“I’m afraid there has been a slight accident,” Edgar’s voice developed a coyness not becoming somebody with the heavy weighted voice of a thespian. “And we will need to find a… er… a solution!” Edgar flashed an achingly apologetic smile in Buster’s direction. Buster didn’t like the look of this.
Edgar shuffled his way carefully towards Buster, who in turn took a few cautious steps back. The old man was really finding it difficult to move, probably because the flowing garment impeded his movements remarkably well. With a rather theatrical swirling of the arms, he slowly lowered himself to the floor and in a precarious way tried to cross his legs; this nearly caused him to topple over but somehow he managed a fairly comfortable seating position.
“This floor really is quite filthy,” Edgar muttered as he settled himself down. “It’s quite amazing when you think about it.”
Buster kept his body primed for either a quick escape or, if need be, a fight. You never could tell with ‘man’, they could come at you all full of sweetness and sugar one moment and unleash Hell the next: usually. But this felt different.
“Right Buster a little bit of exposition I think,” Edgar continued. “You deserve a little bit of background at least… please sit you’re making me a little uneasy!”
For some reason Buster felt compelled to do exactly as Edgar said, something was very familiar about the command. He too lowered his rear carefully and sat but still keeping a certain tense readiness.
“This used to be my, well how do I put this, my factory?” he hesitated. “Me and my employees were suppliers, if you like, of the best ingredients this side of the Great Divide.” For a moment he seemed to drift off into a mild reverie, a half-smile fluttered within his white hair and his eyes glazed.
Buster let out a small whimper.
“What… oh yes sorry, I was thinking of such happy days!” Edgar spluttered. “Please excuse me.”
‘Of course,’ thought Buster.
“But as with most things happiness does not last long in our world,” the smile was lost as Edgar’s head sunk slowly into the beard. “Events conspired and I lost my dream my dear Buster. And unfortunately you have stumbled upon something that was not meant for you!”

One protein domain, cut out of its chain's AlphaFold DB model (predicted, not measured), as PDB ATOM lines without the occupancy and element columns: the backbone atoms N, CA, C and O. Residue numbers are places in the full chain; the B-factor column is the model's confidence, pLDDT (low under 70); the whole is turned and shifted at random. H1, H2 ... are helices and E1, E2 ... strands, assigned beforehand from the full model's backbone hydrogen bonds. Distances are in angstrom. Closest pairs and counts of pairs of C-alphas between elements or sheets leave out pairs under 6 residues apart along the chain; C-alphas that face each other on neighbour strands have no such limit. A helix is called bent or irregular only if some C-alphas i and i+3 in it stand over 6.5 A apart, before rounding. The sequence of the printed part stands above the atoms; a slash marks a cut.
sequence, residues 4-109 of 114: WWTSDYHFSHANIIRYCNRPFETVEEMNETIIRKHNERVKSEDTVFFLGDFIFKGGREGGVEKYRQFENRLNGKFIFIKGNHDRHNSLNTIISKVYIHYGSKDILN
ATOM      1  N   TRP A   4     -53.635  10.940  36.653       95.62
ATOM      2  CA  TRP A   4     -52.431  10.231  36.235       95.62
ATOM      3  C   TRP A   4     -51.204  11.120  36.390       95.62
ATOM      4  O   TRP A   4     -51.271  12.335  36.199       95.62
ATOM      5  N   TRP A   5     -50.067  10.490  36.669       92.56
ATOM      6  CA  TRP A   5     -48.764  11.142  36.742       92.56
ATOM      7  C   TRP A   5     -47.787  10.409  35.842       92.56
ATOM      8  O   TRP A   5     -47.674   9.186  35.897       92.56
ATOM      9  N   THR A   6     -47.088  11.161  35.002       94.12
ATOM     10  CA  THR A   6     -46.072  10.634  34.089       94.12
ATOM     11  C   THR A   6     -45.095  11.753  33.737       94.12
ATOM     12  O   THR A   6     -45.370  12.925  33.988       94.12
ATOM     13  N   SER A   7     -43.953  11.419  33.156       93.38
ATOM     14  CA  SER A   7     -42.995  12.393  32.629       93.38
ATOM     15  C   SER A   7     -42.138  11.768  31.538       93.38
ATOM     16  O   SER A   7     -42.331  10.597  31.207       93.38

‘Really,’ answered Buster. ‘Does it have something to do with how I am now by any chance?’ He tried not to sound sarcastic but the bumbling act was wearing very thin.
“Yes,” mumbled Edgar. “You drank what was probably a very strong combination of potent elixirs which when combined can do a lot of damage, depending on who or what you are of course.”
‘The bottle…,’ thought Buster with a tinge of panic at the back of his mind; those butterflies were on the move again. ‘You left the bottle!’
“Well not quite…,” Edgar began, sensing that Buster was not the happiest of dogs at that moment – perhaps the way his lips had started to curl back revealing quite sharp if slightly broken teeth gave him a hint that his new ‘friend’ was feeling a little annoyed.
It was only the sudden rumbling noise, which slowly started to vibrate first the heavy wooden floor and then the crumbling walls, which distracted both Buster and Edgar. Yet more dust joined in the dance around the room in small clouds of white. The mirror that had so intrigued Buster started to wobble on its grimy wooden feet and the strangest thing of all, the surface of the mirror seemed to be distorting, almost melting and bubbling.